There have been two previous corporate guilty pleas in the investigation. NEC TOKIN Corp. was sentenced to pay a fine of $13.8 million in January 2016, and Hitachi Chemical was sentenced to pay a fine of $3.8 million in June 2016. There has only been one individual charged. Takuro Isawa, a former Global Sales General Manager for an unidentified capacitor manufacturer, was indicted in 2015, but is a fugitive.
This is an interesting case from the outside looking in. First, the period of the alleged cartel is exceptionally long. The charging language in each case reads:
From at least as early as September 1997 and continuing until in or about January 2014….conspirators …..knowingly entered into and engaged in a combination and conspiracy to suppress and eliminate competition by fixing prices and rigging bids of certain electrolytic capacitors in the Untied States and elsewhere.
The fines seem very low for such a long-lived cartel. The fines called for by the plea agreement for the three new companies to plead is not yet known, but the $13.8 for NEC TOKIN and $3.8 million for Hitachi are quite low by international cartel standards. Not every defendant participated in the cartel for its full duration. For example, according to the filings, Holy Stone took part in the conspiracy from April 2010 until about January 2014, while Elna and Rubycon participated from about August 2002 to January 2014. The indictment against Takuro Isawa, the lone individual charged to date, alleges that he was involved in the cartel from in or about August 2002 until at least March 18, 2010.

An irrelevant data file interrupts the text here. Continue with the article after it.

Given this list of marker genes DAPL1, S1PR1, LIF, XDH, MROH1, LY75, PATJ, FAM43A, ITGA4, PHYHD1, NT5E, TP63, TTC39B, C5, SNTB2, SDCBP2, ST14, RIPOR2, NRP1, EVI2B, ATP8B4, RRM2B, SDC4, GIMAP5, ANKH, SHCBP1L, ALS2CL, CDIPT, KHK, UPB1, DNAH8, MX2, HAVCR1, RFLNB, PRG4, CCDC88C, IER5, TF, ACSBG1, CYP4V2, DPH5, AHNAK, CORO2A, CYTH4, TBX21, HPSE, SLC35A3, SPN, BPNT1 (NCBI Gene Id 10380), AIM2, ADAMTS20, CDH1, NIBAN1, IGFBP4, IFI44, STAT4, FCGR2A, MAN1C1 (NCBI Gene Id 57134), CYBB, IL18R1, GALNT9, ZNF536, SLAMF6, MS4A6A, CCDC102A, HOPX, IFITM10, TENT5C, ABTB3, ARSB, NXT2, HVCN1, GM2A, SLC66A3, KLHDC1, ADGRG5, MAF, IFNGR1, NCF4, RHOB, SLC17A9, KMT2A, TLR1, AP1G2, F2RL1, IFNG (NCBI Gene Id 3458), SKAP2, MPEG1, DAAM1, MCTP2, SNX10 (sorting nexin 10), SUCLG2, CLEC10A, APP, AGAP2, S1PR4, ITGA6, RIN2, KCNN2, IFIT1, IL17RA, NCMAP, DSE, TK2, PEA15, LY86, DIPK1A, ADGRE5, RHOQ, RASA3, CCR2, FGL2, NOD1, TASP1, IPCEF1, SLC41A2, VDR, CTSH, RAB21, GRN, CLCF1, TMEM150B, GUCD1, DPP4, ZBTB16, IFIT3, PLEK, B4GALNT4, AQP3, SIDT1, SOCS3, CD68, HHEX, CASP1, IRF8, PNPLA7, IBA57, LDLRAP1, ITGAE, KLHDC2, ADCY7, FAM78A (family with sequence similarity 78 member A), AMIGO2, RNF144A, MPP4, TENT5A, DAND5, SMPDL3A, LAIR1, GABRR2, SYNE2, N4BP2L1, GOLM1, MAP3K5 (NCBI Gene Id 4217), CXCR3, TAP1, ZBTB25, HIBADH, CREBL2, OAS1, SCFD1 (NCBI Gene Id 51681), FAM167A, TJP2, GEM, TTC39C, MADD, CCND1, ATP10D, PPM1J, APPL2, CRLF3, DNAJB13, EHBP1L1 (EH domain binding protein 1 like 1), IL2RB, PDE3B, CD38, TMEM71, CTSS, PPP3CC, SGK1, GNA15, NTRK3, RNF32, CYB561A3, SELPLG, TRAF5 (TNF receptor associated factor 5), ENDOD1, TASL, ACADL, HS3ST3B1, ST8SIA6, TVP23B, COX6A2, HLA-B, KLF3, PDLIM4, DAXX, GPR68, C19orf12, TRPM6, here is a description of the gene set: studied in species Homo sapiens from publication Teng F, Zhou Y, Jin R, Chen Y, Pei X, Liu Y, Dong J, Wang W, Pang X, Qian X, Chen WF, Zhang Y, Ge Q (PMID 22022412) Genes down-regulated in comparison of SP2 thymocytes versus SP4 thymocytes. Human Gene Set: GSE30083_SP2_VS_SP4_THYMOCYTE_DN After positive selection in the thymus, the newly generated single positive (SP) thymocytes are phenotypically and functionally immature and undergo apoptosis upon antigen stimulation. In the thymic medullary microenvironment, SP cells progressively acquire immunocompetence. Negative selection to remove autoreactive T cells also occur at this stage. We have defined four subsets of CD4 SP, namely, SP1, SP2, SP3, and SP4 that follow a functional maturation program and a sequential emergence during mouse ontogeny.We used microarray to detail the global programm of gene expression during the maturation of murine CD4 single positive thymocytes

The cartel certainly appears to have been of the “hard-core” “supreme evil of antitrust” variety. The charging documents allege, among other bad acts, that the defendants:
- Participated at times in meetings, conversations and communications with each other in China, Germany, Japan, Singapore, Taiwan and the United States.
- Collected, exchanged, monitored and discussed information on prices, bids, sales, supply, demand, shipping and the production of electrolytic capacitors.
Lastly, the case is likely to raise difficult issues of the application of the FTAIA to the cartel’s conduct. While the Informations allege that the defendants sold capacitors directly into the United States, the charging documents also allege “component price-fixing,” that is, capacitors were incorporated into products intended for sale into the United States. The defendants:
- “Also sold foreign manufactured electrolytic capacitors outside the United States for incorporation into products including computers, television and gaming systems that were sold in or for delivery to the United States” and
- “During the time period identified in Paragraph 2, the charged conspiracy had a substantial and intended effect in the United States…..”
FTAIA issues will likely play a larger role in the private class action price fixing suits. The DOJ cases have all been accompanied by plea agreements. While the fines are low, they of course, must bear some relation to the volume of commerce. It is unknown from the plea agreements how much of the fine was based on commerce that was direct sales of capacitors in the United States versus capacitors that were part of components assembled overseas and shipped into the Untied States. But the plaintiffs in the civil class action will no doubt be trying to include as much “component” price fixing as possible to raise the damage calculation. Given that capacitors can cost less than a penny each (though are many capacitors in an electronics product), difficult FTAIA questions likely lie ahead.
For earlier Cartel Capers posts on the capacitor investigation and plea agreements, see Hitachi Chemical Sentenced for Role in Capacitor Cartel.
Thanks for reading.